So, in the end, what's it all about?  Well, to begin, both sets of Seniors' Pages succeed. They tell their stories in their own special ways. They stir memories that kindle pleasure and pride. They make engaging stabs at documenting two cavalcades of fresh-faced Niner personalities.  Most seem to own their high-school experiences. In the aggregate, the Pages affirm that there's no single right balance of values that yield the 'good' Cranbrook life.

 

More or less accurately, these pivotal sections also represent fleeting moments of folks on one of life's cusps. Some in both classes probably have reason to wince or grumble now over their yearbook depictions which, after all, reflect but one stage of their lives. Yet, at bottom, Seniors' Pages are about something larger. They're snapshots about Community. They're about people who had the

good fortune to develop singly and jointly in a sophisticated School. At a world-renown setting, to boot.

 

Inevitably too, Seniors' Pages convey Tone. In their ranks, exceptions likely exist, but the overall tenor of this '09er Community does not conform to severe assessments of their generation in the media (e.g., here, here, here). That is, yearbook words of Cranbrook-Kingswood '09ers' do not smack of the faults the national press has identified as commonplace among adolescents today, viz., indolence, cynicism, shallowness, materialism, praise- and reward-hunger, and inability to read or respond well to others. I don't remember us '49ers — at Cranbrook and elsewhere too — as faulty on those grounds either. (Tom Clark has urged me to offer a societal comment on how 21st century teenagers may have become that different, but that's beyond my competence. The thought occurs, however, that if that variance in values is real, our generation's parenting may be implicated.)

 

Seniors' Pages are also about Change. Divergences in the two yearbooks bespeak differences in the internal and external resources accessible to the two groups. Structures change, lifestyles change. Notably, just scanning our Brook and their contemporary Brook Woodwinds, one is reminded that today's kids mature earlier. What's more, it can be inferred that '09ers have a spirit or panache that we '49ers then lacked. Or maybe, to meet the stern expectations of 60 years ago, the panache side of us was suppressed.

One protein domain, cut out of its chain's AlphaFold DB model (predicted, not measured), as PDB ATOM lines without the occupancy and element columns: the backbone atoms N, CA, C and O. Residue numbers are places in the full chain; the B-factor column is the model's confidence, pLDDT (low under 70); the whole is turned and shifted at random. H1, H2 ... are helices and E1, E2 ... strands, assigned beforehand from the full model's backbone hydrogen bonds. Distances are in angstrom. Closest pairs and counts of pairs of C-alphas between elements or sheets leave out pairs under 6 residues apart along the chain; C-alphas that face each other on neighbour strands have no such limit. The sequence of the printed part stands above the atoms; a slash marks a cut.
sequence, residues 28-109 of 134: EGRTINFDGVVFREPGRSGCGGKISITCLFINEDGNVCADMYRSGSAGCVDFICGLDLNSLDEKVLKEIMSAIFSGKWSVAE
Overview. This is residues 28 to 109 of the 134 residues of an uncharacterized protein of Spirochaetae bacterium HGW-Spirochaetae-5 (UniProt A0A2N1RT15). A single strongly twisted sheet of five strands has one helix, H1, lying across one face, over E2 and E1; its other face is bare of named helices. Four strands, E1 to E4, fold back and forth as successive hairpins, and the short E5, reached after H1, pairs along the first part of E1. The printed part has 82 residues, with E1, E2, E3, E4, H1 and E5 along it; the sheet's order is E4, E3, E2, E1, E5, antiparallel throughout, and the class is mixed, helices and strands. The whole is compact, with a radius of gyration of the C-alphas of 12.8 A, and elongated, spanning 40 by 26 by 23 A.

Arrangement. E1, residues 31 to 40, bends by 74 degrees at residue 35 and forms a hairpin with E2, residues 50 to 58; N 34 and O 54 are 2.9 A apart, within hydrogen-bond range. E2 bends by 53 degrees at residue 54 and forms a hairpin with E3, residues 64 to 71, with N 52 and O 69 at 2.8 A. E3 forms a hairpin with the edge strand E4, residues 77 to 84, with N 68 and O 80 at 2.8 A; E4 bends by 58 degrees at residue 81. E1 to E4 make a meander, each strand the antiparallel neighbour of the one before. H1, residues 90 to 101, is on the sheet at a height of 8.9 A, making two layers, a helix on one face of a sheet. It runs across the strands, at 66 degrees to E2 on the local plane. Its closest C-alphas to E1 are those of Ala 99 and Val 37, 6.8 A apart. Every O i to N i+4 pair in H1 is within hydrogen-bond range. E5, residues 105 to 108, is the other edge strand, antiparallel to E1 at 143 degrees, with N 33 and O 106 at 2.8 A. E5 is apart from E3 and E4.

Whatever the cause, in my geezer's view, their visual and verbal fragments capture pluck, wobbliness, and coming-of-ageness more richly than the outsider’s perspective manifest in '49.  Be cheered by the '09ers. As suggested by their smart and vibrant Senior Pages, they may not be miracle-workers. They may not have all honed the skills of coping with adversities that certainly are out there. Yet with age and experience, they'll supplement the wisdom and work ethic they've accrued. Right now, they appear ready to pump fresh and strong blood into the world. They'll keep things alive.

 


Dick Townsend was a staff member of the '49 yearbook for Cranbrook. His older self is indebted to Class Secretary Walt Denison for animating '49ers over the years, to friend Tom Clark '49 for formatting, re-formatting, and re-re-re-formatting this picture story and to Brook Woodwinds Faculty Advisor Joe Smith for sending him one of the School’s last ’09 yearbooks. Smith got in touch with Townsend through the Alumni Association's Kathy Discenna, an extraordinary Friend and Booster of the Class of '49. Smith, incidentally, is the father of the CK varsity golfer Griffin, shown here recently making par while watched by a crane, still a strong Cranbrook symbol. Go Cranes!

Crane on green 

 


Related Links

- Lessons Learned - '49ers' own rules of life
-
Class of '55's recent Rules of Life for graduating seniors in Bonus Question

- Bill Gates, another school's Class of  '73, has 11 rules

- Page in '10 Yearbook